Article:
The 2015 S550 4Matic once again demonstrates the technical prowess of Mercedes-Benz engineers. However, five-star accommodations—including massaging seats and atomizing cabin fragrances—are not enough to fully satisfy 21st century beings with our insatiable desire for smart screens, Apple-esque user experiences, and apps. That’s why, in an effort to redefine luxury driving in the digital age, Mercedes has located its app design team in Silicon Valley.
The Mercedes-Benz Research & Development North America (MBRDNA) employs about 150 full-time digital designers and prototypers in Sunnyvale, Calif. They are working on apps, infotainment, autonomous driving, and battery technology.
“All employees at Sunnyvale are contributing to the development of series production vehicles,” said Arwed Niestroj, chief executive of MBRDNA. In other words, Sunnyvale is not just an exercise in futuristic fantasy, but is integral to the production of today’s vehicles, in which connectivity plays an increasingly vital role—even for the powerful flagship S-Class lineup.
For the past week, while driving a 2015 S550 sedan—$135,925 as tested and decked out with every option—I played with semi-autonomous sensor-dependent features such as adaptive cruise control, active lane keeping, night vision camera, and 360-degree surround view. My only ding against the S550, and it’s not easy to find flaws, is the look and feel of the fully digital dashboard gauges. The design vocabulary feels slightly dated. I later learned that the main user interfaces for the S550 were done in Sindelfingen, Germany, rather than Sunnyvale.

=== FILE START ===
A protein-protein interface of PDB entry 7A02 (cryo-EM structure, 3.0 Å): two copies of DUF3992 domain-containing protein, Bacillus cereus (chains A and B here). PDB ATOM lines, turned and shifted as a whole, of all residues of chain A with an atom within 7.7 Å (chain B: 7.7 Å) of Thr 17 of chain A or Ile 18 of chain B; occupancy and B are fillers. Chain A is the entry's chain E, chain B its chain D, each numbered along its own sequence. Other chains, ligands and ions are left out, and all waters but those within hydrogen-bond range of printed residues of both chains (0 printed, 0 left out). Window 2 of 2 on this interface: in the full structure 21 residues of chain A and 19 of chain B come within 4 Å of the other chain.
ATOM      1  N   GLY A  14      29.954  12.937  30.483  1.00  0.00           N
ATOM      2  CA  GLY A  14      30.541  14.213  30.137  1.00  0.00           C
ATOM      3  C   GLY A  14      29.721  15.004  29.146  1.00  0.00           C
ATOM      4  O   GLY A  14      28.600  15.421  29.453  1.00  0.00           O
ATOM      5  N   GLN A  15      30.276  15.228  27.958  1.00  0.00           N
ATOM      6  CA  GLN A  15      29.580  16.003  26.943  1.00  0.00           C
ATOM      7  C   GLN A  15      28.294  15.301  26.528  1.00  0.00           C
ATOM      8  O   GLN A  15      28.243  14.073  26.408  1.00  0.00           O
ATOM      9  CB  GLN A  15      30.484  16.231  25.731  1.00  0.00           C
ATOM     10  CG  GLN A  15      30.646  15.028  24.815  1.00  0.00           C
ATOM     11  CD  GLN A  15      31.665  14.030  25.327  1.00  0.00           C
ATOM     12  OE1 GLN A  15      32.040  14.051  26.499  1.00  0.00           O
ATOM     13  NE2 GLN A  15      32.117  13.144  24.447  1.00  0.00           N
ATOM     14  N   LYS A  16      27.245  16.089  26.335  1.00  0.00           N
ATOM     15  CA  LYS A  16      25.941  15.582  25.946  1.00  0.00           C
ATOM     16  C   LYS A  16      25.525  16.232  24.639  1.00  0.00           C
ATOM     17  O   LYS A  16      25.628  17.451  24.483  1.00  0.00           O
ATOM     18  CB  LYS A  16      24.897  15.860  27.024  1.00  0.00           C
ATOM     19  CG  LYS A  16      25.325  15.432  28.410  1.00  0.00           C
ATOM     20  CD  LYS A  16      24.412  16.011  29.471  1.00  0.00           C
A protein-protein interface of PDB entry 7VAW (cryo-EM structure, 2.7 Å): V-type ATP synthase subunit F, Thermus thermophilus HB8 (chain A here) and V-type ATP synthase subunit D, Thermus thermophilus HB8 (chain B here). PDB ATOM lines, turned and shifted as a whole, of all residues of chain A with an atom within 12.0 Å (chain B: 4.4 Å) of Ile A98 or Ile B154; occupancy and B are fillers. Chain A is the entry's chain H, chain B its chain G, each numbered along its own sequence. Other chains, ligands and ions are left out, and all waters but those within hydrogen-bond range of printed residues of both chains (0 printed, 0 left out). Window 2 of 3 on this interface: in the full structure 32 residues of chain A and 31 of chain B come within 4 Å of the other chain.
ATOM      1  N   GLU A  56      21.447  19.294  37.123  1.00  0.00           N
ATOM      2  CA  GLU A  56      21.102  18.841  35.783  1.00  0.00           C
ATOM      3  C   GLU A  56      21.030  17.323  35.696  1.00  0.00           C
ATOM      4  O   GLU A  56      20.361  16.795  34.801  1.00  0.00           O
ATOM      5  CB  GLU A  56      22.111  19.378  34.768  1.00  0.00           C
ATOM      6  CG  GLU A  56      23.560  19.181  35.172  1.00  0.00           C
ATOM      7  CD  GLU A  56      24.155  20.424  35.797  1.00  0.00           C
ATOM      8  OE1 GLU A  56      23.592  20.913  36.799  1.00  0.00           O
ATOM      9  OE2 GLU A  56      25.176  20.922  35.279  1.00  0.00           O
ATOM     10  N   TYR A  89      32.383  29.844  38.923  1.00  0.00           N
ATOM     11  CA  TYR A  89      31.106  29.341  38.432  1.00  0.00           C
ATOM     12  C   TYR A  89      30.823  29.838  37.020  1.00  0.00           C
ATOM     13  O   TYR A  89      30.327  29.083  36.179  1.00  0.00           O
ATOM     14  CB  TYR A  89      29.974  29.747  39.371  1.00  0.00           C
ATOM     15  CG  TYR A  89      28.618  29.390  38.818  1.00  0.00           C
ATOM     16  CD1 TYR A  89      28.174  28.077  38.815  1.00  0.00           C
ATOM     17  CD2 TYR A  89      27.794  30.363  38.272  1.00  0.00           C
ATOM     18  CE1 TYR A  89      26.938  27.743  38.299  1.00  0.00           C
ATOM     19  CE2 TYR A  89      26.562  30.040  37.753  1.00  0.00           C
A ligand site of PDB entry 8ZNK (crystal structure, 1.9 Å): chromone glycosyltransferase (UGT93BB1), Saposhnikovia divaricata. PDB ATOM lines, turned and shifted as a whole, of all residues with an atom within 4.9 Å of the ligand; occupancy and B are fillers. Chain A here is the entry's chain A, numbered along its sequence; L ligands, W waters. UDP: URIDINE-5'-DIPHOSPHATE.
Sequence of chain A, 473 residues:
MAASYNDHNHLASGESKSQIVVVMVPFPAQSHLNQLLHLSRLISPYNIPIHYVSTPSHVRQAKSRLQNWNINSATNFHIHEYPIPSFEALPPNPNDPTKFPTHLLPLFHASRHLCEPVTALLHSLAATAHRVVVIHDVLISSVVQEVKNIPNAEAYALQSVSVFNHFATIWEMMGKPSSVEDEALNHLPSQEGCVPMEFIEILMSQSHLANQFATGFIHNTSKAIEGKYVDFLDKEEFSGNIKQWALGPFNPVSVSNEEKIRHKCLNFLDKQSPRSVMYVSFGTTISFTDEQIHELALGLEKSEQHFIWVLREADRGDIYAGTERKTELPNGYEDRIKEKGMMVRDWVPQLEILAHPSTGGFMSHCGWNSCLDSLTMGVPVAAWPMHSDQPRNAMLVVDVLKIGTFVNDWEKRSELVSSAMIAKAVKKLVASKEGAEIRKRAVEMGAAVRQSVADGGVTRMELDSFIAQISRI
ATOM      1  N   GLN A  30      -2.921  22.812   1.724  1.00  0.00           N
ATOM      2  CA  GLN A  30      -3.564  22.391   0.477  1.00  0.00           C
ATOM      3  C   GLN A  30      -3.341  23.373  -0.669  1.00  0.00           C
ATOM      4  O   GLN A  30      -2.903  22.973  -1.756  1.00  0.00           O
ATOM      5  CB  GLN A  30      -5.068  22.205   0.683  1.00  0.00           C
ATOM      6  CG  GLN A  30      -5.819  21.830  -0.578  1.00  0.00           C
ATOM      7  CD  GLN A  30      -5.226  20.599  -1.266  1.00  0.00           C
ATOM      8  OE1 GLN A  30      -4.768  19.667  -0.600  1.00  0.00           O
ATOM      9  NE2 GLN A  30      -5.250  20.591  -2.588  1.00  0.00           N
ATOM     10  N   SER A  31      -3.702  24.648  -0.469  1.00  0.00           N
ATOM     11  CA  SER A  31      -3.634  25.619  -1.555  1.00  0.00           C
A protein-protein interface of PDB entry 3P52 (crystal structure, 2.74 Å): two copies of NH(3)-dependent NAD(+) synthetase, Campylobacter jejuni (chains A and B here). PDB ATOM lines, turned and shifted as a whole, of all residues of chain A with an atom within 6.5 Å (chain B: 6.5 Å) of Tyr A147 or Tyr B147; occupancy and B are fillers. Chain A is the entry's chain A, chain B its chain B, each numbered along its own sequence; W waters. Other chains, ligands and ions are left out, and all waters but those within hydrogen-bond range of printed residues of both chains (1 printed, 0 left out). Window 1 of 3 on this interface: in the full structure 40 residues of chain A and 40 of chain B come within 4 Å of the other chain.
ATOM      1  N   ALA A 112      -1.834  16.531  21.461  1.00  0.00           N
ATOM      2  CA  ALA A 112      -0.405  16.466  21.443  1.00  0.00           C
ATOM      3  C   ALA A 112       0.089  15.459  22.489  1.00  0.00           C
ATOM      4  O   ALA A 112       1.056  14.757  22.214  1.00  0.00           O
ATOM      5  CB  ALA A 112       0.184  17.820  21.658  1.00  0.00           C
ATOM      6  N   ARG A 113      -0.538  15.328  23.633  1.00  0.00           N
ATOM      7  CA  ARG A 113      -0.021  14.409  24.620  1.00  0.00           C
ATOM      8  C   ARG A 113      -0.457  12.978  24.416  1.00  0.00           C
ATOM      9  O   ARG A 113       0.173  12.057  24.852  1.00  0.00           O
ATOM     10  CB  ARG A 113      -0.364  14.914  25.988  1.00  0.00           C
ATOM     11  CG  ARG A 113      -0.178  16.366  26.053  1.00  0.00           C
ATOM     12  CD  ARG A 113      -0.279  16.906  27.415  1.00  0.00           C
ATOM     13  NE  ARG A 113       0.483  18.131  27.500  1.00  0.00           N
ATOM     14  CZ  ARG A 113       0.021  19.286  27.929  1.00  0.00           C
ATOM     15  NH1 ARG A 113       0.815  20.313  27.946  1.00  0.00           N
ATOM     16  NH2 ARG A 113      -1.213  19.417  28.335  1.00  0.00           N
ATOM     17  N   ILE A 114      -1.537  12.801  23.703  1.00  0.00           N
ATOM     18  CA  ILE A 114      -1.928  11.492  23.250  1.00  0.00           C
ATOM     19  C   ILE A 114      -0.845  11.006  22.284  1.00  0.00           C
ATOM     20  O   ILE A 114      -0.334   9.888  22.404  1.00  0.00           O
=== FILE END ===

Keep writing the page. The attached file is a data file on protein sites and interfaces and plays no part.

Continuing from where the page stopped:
I downloaded the Mercedes-Benz “mbrace” mobile app, so I could remotely lock and unlock the car, locate its presence from a distance, and send an address directly from my iPhone to the car’s navigation system. These S550 mbrace functions were useful, but not as innovative as my first experience with Mercedes apps.
Last year, I spent a week driving a 2014 Mercedes CLA with a Pebble smart watch on my wrist, wirelessly tied to the car’s digital nervous system. Because the Pebble received feeds from car’s Garmin navigation and GPS—providing my location and local speed limits—the watch vibrated and flashed a “Slow Down” message when I exceeded the speed limit by 10 percent.
When I parked and stepped away from the CLA, the watch received a download of the car’s precise location, the trip distance and the amount of fuel left in the tank. On some models, though not my loaner CLA, you also get a reading of air pressure in all four tires.
These car-watch experiments, unveiled at the 2014 Consumer Electronics Show in Las Vegas, might seem peripheral to driving—until you consider what Mercedes brought to CES 2015: the F 015 Luxury in Motion research vehicle, a fully autonomous vehicle with swivel seating that turns the cabin into a moving living room.
That’s where the role of Sunnyvale gets fascinating and weird: The Silicon Valley work by Mercedes and other carmakers are early steps toward a driving future in which the car itself becomes an app on wheels.
“We created a whole set of new interfaces,” said Paola Malabuyo, vice-president of advanced user experience for Mercedes-Benz, speaking about the Mercedes autonomous concept car from the floor of CES. Passengers in the vehicle are surrounded by touchscreens—in the doors, on the windows, and in a full-width video dashboard, as well as the entire windshield turned into a heads-up display.
“So you’re enveloped in a 360-degree virtual reality screen?” I asked. “Pretty damn close,” said Malabuyo. “It’s everywhere you look.”
While he said the features of the test car were perhaps a decade or two away from reality, the underlying question of the research project applies to the S550. Malabuyo pondered: “How can we do these things so it’s still a Mercedes-Benz experience?”
The folks at the Mercedes Sunnyvale research center are thinking (and designing) ahead with these challenges in mind. But there are more pressing threats facing Mercedes in these endeavors. Johann Jungwirth, Daimler’s long-time connected car guru and former chief executive of MBRDNA, left the company in September. He was hired by Apple, reportedly to lead its project to build an electric self-driving car.